Central Council Representatives
CENTRAL COUNCIL MEETING REPORT – SEPTEMBER 2019
It seems a lifetime ago, and it was certainly in a different, pre-Covid age, but for the sake of
completeness I report on the Central Council meeting held in Goldsmith’s College, New
Cross, London on 7 September 2019. Ian Self was unable to attend, but Helen (at her last
meeting as a Representative) and I were present.
This was the first meeting of the Council for many years not to be held on the Late Spring
Bank Holiday weekend, and was also the first one since the major changes to the Council’s
structure and governance agreed at previous meetings had been implemented.
Accordingly, after an informal supper and quiz on the Friday evening for those attendees
who had already arrived the formal business began on the Saturday morning with the Annual
General Meeting of The Ringing World Limited. Although the circulation of the printed copy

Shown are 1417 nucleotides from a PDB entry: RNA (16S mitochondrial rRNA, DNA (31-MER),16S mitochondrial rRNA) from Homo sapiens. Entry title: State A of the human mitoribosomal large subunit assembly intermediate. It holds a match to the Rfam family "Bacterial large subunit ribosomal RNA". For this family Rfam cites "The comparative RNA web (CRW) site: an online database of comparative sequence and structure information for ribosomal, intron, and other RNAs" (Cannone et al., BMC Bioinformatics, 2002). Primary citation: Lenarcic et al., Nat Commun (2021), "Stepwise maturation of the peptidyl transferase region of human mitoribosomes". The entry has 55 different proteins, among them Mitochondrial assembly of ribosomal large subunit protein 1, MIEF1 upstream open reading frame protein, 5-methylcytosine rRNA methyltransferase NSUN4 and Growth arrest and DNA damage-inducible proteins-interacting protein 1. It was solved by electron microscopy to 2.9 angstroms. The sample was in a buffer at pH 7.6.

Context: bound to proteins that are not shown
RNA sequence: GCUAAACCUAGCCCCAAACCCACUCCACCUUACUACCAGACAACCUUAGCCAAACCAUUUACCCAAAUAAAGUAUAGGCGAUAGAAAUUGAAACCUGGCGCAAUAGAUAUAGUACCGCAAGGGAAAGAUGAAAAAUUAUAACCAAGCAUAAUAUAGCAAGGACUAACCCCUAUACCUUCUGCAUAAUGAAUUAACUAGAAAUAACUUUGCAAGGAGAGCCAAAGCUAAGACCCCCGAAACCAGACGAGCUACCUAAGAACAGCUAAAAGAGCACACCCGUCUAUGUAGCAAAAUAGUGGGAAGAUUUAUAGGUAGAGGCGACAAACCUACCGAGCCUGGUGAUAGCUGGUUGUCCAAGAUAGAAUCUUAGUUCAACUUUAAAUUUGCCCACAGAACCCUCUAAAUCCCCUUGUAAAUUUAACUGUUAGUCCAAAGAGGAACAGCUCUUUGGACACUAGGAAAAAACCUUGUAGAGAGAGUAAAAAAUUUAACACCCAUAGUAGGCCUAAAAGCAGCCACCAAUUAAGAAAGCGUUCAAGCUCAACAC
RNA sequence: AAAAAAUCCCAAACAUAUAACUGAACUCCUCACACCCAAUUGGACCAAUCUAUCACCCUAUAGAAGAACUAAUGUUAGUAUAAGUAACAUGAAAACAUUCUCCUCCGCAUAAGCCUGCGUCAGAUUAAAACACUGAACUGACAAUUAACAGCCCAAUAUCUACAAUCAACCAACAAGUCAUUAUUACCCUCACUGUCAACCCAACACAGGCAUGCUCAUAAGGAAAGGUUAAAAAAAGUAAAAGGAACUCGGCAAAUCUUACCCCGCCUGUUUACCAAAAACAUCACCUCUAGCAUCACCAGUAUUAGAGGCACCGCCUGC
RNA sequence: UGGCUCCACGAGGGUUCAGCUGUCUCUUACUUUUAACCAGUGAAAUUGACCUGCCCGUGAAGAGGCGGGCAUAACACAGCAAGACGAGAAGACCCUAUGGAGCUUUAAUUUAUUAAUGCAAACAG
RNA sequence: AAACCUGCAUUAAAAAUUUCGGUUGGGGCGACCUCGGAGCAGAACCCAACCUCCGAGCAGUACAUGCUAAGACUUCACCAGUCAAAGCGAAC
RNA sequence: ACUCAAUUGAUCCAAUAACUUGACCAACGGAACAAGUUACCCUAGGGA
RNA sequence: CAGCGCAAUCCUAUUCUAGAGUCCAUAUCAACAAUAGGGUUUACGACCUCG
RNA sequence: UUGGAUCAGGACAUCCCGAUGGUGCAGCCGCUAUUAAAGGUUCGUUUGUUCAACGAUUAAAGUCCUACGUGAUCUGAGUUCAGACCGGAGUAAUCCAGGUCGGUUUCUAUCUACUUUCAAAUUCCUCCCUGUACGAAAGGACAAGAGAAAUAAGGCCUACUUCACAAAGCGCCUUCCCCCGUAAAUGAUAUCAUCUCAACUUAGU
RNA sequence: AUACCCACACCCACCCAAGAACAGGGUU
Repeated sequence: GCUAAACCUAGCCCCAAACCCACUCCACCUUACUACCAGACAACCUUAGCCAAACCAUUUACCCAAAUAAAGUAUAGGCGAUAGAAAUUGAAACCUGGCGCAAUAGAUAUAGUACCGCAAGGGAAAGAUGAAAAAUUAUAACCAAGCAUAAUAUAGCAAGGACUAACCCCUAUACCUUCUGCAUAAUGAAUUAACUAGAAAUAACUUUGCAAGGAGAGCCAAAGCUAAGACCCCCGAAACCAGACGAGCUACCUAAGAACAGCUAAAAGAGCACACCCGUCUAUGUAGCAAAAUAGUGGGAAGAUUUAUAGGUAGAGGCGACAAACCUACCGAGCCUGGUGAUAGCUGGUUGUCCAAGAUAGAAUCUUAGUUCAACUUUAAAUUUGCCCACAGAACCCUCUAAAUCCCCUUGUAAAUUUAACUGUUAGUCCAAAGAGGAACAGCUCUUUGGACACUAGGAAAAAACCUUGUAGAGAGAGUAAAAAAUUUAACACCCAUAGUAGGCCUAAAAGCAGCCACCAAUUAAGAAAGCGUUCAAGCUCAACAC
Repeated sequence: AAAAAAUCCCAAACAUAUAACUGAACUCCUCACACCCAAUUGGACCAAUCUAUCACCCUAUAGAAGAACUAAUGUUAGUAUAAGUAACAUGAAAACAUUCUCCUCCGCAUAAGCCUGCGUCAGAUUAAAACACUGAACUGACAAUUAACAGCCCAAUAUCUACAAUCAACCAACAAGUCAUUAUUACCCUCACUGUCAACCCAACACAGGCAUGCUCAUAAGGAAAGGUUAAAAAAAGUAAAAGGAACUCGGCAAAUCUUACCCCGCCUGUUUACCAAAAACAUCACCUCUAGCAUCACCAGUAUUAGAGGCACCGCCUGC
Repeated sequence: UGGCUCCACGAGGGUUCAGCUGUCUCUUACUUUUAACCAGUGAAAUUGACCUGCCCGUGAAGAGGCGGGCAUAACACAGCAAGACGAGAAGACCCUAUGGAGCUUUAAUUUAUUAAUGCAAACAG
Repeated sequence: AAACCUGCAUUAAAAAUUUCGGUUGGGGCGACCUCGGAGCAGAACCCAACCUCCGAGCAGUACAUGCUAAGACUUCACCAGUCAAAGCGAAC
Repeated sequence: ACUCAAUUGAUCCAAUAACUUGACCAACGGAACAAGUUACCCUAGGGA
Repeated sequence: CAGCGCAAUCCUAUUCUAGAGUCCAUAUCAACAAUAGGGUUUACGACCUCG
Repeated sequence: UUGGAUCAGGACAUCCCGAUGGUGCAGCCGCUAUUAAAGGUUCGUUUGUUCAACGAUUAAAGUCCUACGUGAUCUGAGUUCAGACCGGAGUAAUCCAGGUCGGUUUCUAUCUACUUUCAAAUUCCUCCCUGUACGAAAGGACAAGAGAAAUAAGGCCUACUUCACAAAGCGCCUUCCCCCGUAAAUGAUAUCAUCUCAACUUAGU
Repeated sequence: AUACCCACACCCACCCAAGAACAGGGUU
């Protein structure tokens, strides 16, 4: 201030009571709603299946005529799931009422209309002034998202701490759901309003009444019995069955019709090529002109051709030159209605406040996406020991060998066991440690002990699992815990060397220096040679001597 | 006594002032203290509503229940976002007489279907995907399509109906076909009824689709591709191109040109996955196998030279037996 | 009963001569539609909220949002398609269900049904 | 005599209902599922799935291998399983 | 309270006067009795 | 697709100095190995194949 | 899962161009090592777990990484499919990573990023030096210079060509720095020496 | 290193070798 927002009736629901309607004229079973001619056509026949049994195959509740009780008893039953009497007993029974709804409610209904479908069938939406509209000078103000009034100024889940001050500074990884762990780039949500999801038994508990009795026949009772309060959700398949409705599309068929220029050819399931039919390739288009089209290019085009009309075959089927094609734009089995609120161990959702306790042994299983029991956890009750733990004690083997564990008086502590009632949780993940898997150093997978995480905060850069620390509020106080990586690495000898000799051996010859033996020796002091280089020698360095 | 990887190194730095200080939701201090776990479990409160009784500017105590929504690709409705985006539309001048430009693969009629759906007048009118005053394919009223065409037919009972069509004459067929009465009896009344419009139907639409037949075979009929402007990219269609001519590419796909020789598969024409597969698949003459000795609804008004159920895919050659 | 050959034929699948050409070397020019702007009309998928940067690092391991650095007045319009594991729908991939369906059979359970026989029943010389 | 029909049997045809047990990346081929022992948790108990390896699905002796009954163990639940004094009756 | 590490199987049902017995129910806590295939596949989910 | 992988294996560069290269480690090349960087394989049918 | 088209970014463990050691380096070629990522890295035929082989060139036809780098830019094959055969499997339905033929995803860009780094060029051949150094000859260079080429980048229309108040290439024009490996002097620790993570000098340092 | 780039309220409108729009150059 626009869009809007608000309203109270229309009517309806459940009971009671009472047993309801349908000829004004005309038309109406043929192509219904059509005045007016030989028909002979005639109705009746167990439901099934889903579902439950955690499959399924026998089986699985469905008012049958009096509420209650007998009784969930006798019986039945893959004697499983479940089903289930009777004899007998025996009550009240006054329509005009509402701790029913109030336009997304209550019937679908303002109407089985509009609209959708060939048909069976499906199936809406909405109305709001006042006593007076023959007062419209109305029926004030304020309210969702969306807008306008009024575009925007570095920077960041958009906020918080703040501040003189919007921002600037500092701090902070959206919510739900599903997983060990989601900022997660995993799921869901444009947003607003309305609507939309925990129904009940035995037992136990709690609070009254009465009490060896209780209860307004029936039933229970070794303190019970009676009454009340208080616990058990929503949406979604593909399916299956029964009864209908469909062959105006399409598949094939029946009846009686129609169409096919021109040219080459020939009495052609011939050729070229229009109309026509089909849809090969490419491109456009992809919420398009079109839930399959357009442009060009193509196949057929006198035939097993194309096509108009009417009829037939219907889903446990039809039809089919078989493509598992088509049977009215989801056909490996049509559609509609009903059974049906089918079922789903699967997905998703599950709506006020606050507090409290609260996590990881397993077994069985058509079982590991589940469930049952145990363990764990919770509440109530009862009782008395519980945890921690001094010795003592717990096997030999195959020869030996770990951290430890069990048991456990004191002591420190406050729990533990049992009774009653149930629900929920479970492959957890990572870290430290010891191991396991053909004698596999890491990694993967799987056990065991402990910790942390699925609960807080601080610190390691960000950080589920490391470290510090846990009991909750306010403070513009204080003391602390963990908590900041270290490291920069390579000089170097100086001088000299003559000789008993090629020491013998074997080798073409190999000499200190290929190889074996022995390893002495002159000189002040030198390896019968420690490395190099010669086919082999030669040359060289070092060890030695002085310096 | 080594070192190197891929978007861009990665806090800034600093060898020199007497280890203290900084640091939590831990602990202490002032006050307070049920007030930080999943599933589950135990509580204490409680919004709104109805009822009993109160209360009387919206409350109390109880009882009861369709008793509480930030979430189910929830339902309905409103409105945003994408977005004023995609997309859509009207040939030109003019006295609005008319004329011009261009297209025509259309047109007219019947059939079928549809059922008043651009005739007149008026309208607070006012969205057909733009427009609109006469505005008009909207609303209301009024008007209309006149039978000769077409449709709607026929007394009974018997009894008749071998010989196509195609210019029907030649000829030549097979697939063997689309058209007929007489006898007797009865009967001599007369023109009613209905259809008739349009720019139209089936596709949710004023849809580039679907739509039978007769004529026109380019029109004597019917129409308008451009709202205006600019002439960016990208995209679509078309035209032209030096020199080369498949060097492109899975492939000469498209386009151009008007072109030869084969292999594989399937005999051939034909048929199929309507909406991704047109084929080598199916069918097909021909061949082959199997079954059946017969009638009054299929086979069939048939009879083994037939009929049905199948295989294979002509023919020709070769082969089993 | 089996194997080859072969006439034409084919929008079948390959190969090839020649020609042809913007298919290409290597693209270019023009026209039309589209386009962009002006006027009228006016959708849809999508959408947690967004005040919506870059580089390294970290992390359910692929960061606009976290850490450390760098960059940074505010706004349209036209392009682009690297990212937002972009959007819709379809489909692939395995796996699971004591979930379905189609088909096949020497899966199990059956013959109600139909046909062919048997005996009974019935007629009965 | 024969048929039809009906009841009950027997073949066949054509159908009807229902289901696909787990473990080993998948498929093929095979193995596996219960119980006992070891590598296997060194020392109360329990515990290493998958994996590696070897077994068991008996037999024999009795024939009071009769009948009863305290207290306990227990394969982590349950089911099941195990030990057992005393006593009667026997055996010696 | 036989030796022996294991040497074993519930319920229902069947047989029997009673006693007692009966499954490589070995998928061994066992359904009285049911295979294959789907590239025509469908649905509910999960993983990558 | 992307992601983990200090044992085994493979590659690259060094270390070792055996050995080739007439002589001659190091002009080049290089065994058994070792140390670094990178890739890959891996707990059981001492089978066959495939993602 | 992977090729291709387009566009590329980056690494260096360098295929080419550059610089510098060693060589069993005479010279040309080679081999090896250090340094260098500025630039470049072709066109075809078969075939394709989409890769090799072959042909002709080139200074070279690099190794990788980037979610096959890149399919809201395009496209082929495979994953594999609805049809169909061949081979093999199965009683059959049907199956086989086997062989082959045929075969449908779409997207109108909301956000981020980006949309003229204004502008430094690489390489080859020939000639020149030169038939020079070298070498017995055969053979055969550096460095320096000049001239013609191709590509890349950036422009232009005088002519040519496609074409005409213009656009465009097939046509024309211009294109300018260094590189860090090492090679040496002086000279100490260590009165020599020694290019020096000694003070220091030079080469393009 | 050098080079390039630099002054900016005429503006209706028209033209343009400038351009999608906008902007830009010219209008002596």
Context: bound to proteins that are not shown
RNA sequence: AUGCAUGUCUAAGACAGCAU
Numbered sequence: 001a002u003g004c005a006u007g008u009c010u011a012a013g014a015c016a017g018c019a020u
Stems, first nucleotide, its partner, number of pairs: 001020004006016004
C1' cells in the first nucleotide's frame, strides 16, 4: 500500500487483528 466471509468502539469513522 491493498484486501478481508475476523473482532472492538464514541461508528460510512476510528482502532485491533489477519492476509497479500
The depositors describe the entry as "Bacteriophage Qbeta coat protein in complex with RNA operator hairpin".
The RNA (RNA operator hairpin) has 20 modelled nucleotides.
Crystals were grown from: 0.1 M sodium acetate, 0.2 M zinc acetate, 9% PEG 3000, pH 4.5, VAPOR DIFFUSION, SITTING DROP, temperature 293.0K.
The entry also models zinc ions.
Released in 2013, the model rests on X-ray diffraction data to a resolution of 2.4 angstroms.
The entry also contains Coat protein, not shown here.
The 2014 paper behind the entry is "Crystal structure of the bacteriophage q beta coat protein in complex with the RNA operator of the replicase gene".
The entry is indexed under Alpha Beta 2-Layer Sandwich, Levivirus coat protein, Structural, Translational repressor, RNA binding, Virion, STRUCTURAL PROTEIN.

of the magazine had continued to fall its financial position was much improved, with a
surplus recorded thanks to the continued generosity of those supporters who had sent in
donations with peal and quarter peal reports and on other occasions as well. The routine
business of an AGM continued without any great incident, with the only (slightly) contentious
issue being a change to the owning company’s charitableobjects which lessened the linkage
between the charity and the advancement of religion. A good and constructive debate saw
this change approved.
The Council’s annual meeting itself followed in the afternoon. As a result of the changes
mentioned above, the seemingly endless procession of committee chairmen and women
coming to the podium to report at length or mercifully less which had been such a feature of
previous CCCBR gatherings was replaced by much shorter presentations by the workgroup
leaders who although fewer in number had replaced the committee chairmen. Perhaps
because this was the first meeting in this new format there was little of note to report,
although this is not in any way to decry the enormous amount of voluntary work which the
committees in their time and workgroups which replaced them had been undertaking
throughout the year. At the end of the meeting the President, Christopher O’Mahony, who
had found it necessary for work reasons to relinquish his office a year before his term was
due to end, confirmed that Simon Linford from Birmingham had been elected to succeed